So how do we keep our identity and how do we feel good about ourselves wherever we may end up? I believe the key here is our relationship with ourselves. All too often moves and transitions produce feelings of doubt in our own abilities; feelings of guilt, feelings of low self-esteem; and feelings of “not being good enough, smart enough, etc.” No matter what we call these feelings, they are all about the same thing — we stop liking and set out to criticize ourselves. What kind of relationship is that? How much do we damage this most important relationship in our lives — the relationship of us with us?

The regular criticisms and nagging also create the recurrent feelings of “I am losing myself”, “I am no longer who I was before”, “my identity is slipping away” and so on and so forth. The self-critical mode takes over and it’s no wonder that we feel that our identity is no more.

Your thoughts?

These ABCs form part of the A to Z of Successful Expatriation™ Guide and Workbook which is available as a free download on our main site. This Guide and Workbook doesn’t only discuss the expat alphabet but also offers activities and exercises you can do to improve your expat life. Sign up for Expat VIP list and get this free download here (right hand column).

 

 

 

 

 

Celebrating International Women’s Day by remembering important women around the world

by Margarita

I wanted to celebrate this year’s International Women’s Day of the 8th of March International Womens Dayby remembering women’s contributions to humanity. Since I cannot know of every woman out there, I am simply going to start this list and I am asking you to contribute the names you want to in comments!

In no particular order:

Louisa May Alcott
1832–1888

Author of Little Women and many other works — and a favorite writer for many young women and girls.

Susan B. Anthony
1820–1906

The 19th century women’s movement’s most powerful organizer. Together with Elizabeth Cady Stanton, Susan B. Anthony fought for women’s right to vote.

Cleopatra
69–30 B.C.

Queen of Egypt and the last pharaoh. During her reign, Egypt became closely aligned with the Roman Empire.

Marie Curie:
1867–1934

The first woman to win a Nobel Prize (and she won it twice) and the first woman to earn a doctorate in Europe.

Indira Gandhi:
1917–1984

As the leader of India, Indira Gandhi was an influential figure for Indian women as well as for others around the world.

Frida Kahlo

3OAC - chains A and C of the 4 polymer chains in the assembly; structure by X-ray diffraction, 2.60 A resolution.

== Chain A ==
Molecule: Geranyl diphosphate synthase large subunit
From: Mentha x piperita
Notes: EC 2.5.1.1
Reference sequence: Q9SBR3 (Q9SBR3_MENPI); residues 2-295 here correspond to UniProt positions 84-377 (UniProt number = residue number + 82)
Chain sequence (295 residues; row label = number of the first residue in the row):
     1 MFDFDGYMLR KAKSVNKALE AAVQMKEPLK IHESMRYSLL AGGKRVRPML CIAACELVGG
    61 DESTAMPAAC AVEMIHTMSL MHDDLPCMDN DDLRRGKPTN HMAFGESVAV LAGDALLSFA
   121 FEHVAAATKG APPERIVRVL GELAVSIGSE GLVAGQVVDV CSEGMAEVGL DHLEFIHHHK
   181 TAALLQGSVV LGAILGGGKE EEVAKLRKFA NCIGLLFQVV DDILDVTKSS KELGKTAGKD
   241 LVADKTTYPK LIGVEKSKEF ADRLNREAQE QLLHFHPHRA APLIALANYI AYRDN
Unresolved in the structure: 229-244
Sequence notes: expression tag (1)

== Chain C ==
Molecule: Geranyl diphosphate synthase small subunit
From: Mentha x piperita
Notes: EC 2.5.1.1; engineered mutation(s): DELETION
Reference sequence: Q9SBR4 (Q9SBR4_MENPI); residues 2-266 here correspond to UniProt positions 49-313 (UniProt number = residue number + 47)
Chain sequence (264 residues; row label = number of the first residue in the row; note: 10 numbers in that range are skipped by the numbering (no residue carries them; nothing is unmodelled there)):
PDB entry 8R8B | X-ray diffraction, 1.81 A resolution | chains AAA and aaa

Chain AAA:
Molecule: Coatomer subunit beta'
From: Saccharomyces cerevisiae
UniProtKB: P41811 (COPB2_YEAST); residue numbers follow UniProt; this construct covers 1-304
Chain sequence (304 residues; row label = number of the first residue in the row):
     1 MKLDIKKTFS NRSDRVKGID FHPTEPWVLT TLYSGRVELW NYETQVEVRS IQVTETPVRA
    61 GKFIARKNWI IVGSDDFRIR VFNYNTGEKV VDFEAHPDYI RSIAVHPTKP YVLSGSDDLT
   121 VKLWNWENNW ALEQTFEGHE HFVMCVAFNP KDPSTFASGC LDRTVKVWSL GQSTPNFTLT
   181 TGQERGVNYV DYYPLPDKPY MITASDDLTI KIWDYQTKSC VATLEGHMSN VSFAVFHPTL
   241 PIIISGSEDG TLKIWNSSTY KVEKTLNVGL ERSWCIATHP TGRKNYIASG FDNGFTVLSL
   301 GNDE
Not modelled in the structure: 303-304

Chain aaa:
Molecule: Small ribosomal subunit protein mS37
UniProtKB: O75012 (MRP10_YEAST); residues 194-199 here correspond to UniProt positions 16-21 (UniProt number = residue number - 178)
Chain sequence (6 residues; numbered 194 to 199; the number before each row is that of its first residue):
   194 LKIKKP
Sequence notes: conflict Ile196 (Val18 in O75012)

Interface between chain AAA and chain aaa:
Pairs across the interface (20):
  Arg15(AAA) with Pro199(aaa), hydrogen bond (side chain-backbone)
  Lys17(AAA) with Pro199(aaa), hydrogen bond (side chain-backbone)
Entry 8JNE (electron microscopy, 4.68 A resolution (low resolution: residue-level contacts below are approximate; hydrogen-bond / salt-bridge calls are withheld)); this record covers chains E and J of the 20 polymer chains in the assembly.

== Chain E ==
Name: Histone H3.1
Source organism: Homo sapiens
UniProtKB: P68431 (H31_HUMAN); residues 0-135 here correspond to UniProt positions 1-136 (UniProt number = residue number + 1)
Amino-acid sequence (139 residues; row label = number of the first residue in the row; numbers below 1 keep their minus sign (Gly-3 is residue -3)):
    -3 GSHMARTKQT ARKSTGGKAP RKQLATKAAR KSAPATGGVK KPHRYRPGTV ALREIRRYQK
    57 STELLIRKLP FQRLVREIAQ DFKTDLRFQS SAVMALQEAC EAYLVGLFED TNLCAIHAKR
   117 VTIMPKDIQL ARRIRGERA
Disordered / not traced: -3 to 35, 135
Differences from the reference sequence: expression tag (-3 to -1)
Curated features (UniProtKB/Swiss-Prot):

1907–1954

A very successful Mexican artist who survived childhood polio and a bus accident that led to seven operations. 

Anne Frank
1929–1945

Author of The Diary of a Young Girl and one of the most known Jewish victims of Holocaust.

Valentina Timoshenko:
1937-
First woman in space, cosmonaut and engineer.

Add your contributions in comments and to celebrate women around the world, try to add names from your own country!

 

Expatriate alphabet — the D, E, Fs that can make your expat experience better

by Margarita

Expatriate Alphabet: D is for Discovery

Traveling always brings about discovery and for many of us one of the goals of Expatriate Alphabet becoming an expat is to discover something new.  We discover new cultures; new foods; new ways of dressing; new friendships; and new fun things to do.  The whole expatriate experience is about discovering – and while there are tons of things to discover around us, I want to focus on discoveries that we make within us when we move.

Moving to another place creates change in our lives and, as that change challenges us, we get to discover how we are around that change.  We get to discover and learn things about ourselves we may have never known.  And with it we may even discover new callings in life – a new career, a new line of education, a new business opportunity.

So the D in the A to Z of Successful Expatriation isn’t only about discovering the world outside of ourselves – but it’s also discovering and exploring our internal world.  Seeing for the first time things that we’ve had all along but never paid attention to is also a discovery.  Kind of like the discovery of things you’ve forgotten you had… those of you, who move frequently and take most of our household with you, may remember the giddy feelings of unpacking and seeing things you’ve forgotten about because they spent a few months in transit.